I want to take a moment to acknowledge that there are IVF options to consider if you are looking to end PKD in your bloodline, but these options are not for everyone, nor are they easily accessible.


Know that your choice is your business and you can start a family in the way that feels right to you. 

 

In hindsight, I have no regrets (and that's the way it should be).

 

I think the key here is to do what's right for your family.


Family-planning while living with a chronic illness can be challenging, but it can also be a unforgettable experience.

 

For us, we did what we could to be prepared. I received the absolute best obstetrical care, and we appreciated and enjoyed the entire process. We worked hard not to worry too much, because we'd made an informed decision to have a family, and excess stress would have robbed us of our joy. 




 

For anyone in the PKD community who is currently family-planning, my best advice is to have lots of honest conversations. Get to know yourself, and seek to understand your dreams and fears. Chat openly with your partner, and advocate for yourself with your medical care team. The more informed you are, the more empowered you'll feel. Ask your doctor about your options, do your research, and connect with other PKD community members who have been through this stage of life recently.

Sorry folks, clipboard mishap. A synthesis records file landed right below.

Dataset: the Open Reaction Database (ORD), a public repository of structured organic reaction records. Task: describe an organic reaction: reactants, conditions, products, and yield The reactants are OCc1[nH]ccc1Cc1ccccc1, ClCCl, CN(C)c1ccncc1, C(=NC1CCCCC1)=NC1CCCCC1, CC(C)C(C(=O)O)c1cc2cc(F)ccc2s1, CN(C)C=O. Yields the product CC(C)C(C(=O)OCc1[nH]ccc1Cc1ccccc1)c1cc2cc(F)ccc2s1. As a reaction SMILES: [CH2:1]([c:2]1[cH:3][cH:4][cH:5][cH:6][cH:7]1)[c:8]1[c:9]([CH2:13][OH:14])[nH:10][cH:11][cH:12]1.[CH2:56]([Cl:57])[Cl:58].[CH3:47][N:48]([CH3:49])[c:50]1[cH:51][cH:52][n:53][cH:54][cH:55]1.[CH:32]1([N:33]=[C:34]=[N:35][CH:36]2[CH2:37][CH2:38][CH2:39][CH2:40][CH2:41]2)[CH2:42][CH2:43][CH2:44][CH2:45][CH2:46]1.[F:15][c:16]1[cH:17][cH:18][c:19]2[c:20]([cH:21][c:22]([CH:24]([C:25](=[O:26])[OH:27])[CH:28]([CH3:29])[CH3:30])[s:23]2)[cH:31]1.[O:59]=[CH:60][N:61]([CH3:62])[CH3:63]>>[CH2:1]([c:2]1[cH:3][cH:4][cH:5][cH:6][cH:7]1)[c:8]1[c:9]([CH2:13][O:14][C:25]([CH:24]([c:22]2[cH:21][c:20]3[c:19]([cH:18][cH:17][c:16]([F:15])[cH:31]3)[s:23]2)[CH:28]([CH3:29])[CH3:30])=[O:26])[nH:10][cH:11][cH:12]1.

I say this all the time because it's an important message: community is imperative.

 

When I was navigating the challenges of starting a family back in 2016, I didn't know anyone outside my family living with this disease. So, I didn't have peers to turn to. I didn't have a sense of community or a place to go for first-hand advice, and I think this is crucial for young families.


I also think that these families coming together in this stage will continue to lean on each other as our kids grow and we continue to navigate different phases of life with PKD.


I now have two young boys (ages 4 and 6) who are my world. 

 

My kids may or may not have PKD. I have not had them tested and don't plan on doing so as long as they remain healthy. (When they are old enough, they can make their own decision to go down that road.) 

 

My husband and I regularly have discussions about our kids' health and their future, but for now, our focus is on raising a healthy family. Like I mentioned before, worrying too much about the future takes away from our ability to enjoy life right now. 



Besides, we can pass on more than just faulty genes.

 

We all know that much of what we pass down to our kids is beyond our control.

 

With this in mind, I like to put energy into the things I CAN control, which means teaching my kids about how to take care of themselves with good nutrition and a supportive lifestyle.


I speak openly to them about PKD and what I'm doing to stay healthy in general, so that I can lead by example and help remove the stigma associated with having health challenges.

 

Taking a proactive approach to health and wellness is what my mum instilled in me, and it's something I'm proud to pass on to my kids.


XOXO







Ciara Morin

PKD warrior, Registered Holistic Nutritionist (RHN) + PKD Wellness Expert